SakanaSensei

Adventurer
When you're used to the game, alignment is reductive and unnecessary. It also has a tendency to paint entire groups of culture-having species with a MASSIVE brush.

When you're new to the game, DM or player, alignment is a lifesaver, giving you an easy-to-grok guide on how something should generally act.

I can definitely say I've thought a HELL of a lot more about alignment out of game than I ever have in prep for my games or in my games themselves. It feels like something that's mostly there at this point for people to argue about online as we all drift further and further toward being Warlocks with the WWW patron.
 

Bill Zebub

“It’s probably Matt Mercer’s fault.”
MUCH better. I like how now not all kender are going to be picking up random bits (or pulling out of the Feywild, per last UA). T

Yeah, although I was looking forward to fluffing that ability so that every item I conjured was pulled out of my, um, let's just say "nether region".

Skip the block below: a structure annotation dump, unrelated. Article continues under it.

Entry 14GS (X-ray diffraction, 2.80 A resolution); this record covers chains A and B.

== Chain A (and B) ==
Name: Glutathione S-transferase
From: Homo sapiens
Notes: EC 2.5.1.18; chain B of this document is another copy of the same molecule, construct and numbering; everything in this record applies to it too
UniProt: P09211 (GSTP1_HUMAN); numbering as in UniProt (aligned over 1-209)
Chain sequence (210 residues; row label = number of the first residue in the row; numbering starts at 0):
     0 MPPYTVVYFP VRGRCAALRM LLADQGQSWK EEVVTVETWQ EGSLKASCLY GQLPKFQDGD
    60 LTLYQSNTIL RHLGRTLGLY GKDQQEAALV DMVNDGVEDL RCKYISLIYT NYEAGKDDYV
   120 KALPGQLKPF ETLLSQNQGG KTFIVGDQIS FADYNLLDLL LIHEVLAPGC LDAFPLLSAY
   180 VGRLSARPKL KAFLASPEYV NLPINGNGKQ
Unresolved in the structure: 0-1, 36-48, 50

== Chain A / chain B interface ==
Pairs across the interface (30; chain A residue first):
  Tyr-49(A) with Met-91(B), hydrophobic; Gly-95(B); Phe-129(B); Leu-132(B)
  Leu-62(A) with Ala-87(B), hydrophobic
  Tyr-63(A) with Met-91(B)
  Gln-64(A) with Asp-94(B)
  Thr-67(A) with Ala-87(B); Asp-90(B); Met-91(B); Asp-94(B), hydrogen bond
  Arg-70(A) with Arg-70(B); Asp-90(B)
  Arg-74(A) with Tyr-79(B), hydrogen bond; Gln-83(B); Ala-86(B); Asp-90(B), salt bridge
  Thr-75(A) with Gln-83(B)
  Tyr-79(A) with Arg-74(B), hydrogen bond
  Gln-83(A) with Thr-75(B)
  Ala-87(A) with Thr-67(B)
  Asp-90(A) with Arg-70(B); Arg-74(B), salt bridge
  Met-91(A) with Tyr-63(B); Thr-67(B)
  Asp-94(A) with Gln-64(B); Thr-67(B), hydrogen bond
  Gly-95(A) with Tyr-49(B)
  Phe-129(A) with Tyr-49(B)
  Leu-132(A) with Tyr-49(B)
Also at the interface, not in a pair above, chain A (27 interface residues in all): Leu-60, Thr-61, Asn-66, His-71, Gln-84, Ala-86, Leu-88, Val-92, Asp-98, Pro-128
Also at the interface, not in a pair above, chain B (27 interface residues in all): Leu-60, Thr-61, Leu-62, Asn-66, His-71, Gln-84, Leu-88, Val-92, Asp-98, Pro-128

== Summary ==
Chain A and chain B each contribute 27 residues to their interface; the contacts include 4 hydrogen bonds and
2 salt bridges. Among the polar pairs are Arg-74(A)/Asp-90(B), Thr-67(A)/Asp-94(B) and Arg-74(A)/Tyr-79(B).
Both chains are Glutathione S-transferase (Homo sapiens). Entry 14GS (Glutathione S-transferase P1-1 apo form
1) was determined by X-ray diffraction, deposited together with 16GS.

Mistwell

Crusty Old Meatwad (he/him)
Alignment is an awful system for defining morality, and it never should have determined mechanics in-game. A ton of people hate alignment. You should be happy that it's even still in the game at all, because, with how bad it is at actually describing characters, it has no real place in the hobby anymore.
A ton of people also still like alignment. Your declaration that it has no "real" place in the hobby anymore is gatekeeping and unwelcome. You don't have to use it in your games for it to still have a place in the hobby in the games of those who still like it.

Truly, I grow tired of the badwrongfun claims.
 


Mistwell

Crusty Old Meatwad (he/him)
WotC puts out some playtest material and asks people what they think. People respond, "Cowards," mad face, "how could they?" Remind me never to ask these people if my shirt goes with my pants. Sheesh.